By on August 6, 2018

Our personal biases frequently lead us to condemn any number of advanced automotive technologies. That’s partly because we’re dinosaurs who fetishize vintage automobiles that, in reality, are actually far worse than we like to pretend. But it’s also because most modern-day tech sucks harder than a jet-powered Dyson. A large portion of that problem stems from automakers implementing technology solely to appease regulators or line their pockets with cash.

Fortunately, this isn’t always the case. You sometimes end up with things like power windows, torque vectoring, the dual clutch transmission, and satellite navigation. And while it’s still handy to know how to read a map, GPS has made car-based voyages a breeze, and it’s only getting better.

Waze, a preferred navigation app for many, offers community-confirmed accident information, fuel pricing, and speed traps. Since its purchase by Google in 2013, the system now finds itself baked into Android Auto. Things are progressing rather nicely, as a new partnership with Volkswagen implements features that cater specifically to driving enthusiasts. 

Announced by VW on Monday, Waze is launching a new pilot program in the United Kingdom aimed at helping drivers find pristine stretches of road. Over 75 of the region’s best driving roads were chosen by a team of data scientists based on the following criteria: “scenic, yet close enough to points of interest; have the right driving conditions — including engaging corners; low amounts of traffic; and low incident reports.”

Dubbed as “GTI Superdrives,” the Waze app will be available on all UK-based GTI models. That includes the Golf, Polo, and Up (stylized as “up!”). Whenever the driver of one of those sport-tuned hatchbacks activates Waze and comes within 12 miles of a specially selected road, a GTI logo will appear on the screen. Giving it a tap then reroutes the driver to the paved slice of heaven.

It’s certainly an interesting idea — one we wouldn’t mind seeing rolled out in North America in a future update. However, maybe Google is right in limiting it to performance-oriented models. That’s not to say you can’t hoon a minivan; personal experience dictates otherwise. But it might be bad form to announce every secret stretch of road to the general public and local police department.

Regardless, Volkswagen made it very clear that VW-loving app users shouldn’t speed. “Working with Waze, we wanted to offer more drivers the chance to get off the often congested ‘beaten track’ and instead experience the simple pleasure of driving once more,” said Alison Jones, Director of Volkswagen UK. “The aim, very clearly, is about enjoying time behind the wheel — not speeding or driving in a way that increases risk — and we believe that the intelligence of the Waze app helps drivers do just that.”

Right. You wouldn’t want to break the law by exceeding the posted limits on a gorgeous road that’s absolutely begging for you to do so. That would be illegal.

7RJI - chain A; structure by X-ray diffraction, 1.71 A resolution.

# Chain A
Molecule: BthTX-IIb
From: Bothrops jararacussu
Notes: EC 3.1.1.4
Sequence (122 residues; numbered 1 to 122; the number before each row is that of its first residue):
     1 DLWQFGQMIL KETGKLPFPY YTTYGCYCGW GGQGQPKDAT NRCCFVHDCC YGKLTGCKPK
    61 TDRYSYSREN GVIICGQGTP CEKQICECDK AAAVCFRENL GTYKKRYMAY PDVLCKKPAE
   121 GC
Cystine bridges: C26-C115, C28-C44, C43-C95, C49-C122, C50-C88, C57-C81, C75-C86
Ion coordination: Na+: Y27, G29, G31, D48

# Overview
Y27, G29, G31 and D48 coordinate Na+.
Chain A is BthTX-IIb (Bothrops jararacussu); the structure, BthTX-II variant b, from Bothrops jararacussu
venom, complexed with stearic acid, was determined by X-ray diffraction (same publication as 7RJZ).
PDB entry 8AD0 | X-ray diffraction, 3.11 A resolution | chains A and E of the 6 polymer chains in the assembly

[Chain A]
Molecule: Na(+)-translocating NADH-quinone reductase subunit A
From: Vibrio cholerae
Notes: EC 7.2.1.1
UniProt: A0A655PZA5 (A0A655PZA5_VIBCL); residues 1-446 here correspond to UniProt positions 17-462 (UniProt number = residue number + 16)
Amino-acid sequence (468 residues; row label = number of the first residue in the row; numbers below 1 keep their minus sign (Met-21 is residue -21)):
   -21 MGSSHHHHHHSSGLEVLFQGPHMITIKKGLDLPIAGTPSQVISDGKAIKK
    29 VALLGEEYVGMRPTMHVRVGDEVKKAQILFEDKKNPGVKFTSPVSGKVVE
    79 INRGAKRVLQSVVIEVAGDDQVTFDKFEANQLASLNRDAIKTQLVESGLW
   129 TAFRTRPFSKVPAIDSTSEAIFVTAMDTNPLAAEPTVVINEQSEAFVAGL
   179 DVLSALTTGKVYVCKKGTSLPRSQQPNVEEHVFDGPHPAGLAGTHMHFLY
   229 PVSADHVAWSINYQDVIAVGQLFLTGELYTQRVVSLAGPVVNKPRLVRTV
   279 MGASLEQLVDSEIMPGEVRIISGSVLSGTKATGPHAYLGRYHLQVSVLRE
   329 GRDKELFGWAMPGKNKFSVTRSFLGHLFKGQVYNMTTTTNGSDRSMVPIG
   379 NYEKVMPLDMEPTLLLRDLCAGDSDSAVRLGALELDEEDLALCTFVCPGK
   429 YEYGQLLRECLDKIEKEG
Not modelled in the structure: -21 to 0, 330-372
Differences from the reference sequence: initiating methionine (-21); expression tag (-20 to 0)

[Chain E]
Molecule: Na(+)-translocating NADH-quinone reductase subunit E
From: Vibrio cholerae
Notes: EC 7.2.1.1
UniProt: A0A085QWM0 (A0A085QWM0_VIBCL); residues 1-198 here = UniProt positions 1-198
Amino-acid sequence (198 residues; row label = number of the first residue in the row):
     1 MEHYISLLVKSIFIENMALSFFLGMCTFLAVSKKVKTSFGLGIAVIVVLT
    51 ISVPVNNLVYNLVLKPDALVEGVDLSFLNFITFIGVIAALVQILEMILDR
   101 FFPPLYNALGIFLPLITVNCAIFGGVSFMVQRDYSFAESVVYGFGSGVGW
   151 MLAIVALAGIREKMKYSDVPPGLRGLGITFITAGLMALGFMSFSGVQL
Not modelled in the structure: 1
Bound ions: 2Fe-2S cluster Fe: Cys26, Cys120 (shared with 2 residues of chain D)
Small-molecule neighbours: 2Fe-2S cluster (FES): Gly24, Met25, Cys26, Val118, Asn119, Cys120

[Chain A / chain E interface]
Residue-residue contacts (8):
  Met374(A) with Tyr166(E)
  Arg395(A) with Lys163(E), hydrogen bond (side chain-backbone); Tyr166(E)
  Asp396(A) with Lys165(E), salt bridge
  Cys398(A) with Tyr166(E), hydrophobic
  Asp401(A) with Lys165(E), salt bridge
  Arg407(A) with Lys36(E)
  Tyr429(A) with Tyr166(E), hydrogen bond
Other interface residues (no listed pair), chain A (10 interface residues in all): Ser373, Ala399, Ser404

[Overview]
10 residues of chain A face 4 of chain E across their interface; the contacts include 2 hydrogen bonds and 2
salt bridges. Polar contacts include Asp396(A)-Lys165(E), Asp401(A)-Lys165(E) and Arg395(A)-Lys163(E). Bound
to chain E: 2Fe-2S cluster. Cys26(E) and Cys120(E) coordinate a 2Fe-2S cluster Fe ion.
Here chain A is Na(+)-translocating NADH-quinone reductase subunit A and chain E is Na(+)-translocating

[Images: Volkswagen]

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12 Comments on “Volkswagen GTI-Themed Waze App Steers You Toward a Good Time...”

  • avatar

    – Tesla drivers can get directions to the nearest proctologist.

  • avatar

    That is not the good time I was thinking of.

  • avatar

    Jaguar and Land Rovers to the nearest mechanic.

  • avatar

    Hey, VW, how about a 3/4 version for Golf owners?

  • avatar

    Another reason to hold off buying my next VW. Always something.

  • avatar

    A couple of years ago I drove from Texas to California hoping to follow route 66 and taking the scenic route as much as possible. Google maps and Garmin do a very poor job of it. Basically I had a list of possible places to check out and every morning I’d spend my breakfast time setting up way points and routes. So this sounds like a stop in the right direction. Although I’m not thrilled with some algorithm to plan my vacation travels.

  • avatar
    White Shadow

    As someone who is always looking for great driving roads, I would LOVE this! Then again,Bim the guy who will almost always take the long way home when it means driving on better roads.

  • avatar

    Imho this idea should be rather done by community, to get driving roads/routes for driving pleasure better known. Also maybe of different types. Eg. one thing is twisties backroads, another – boring straight, but with beautiful scenery around. And community .. to not leave out roads for whatever reason non passing by corporate requirements described in story. If road is interesting, high incident rate won’t keep me out. Interesting gravel paved roads also might be worth to try. Scenery is not always mandatory bit if i’m driving just for fun of driving. Hence – such route sets reported/collected by community and categorized for different drivers with different wishes, not one-size-fits-all in eyes of VW marketing droids. Waze itself got as good navigation app only by involvement of users. It’s realtime road situation reports come from user submitted data. So it might work well also for reporting interesting routes of whichever type (unless it gets abused by shop owners nearby some of routes, thus misreporting/upvoting some of routes to rise count of potential customers, lol).

  • avatar

    Meanwhile, here in the states, it’s virtually impossible to get a map update for the factory nav in your Mk7 Golf/GTI/R, because VWoA can’t even figure out of to offer them. If you do manage to find a newer update than your car came with, it requires dealer intervention to hook your car up to the mothership and tie the new SD card to your VIN. What a joke.

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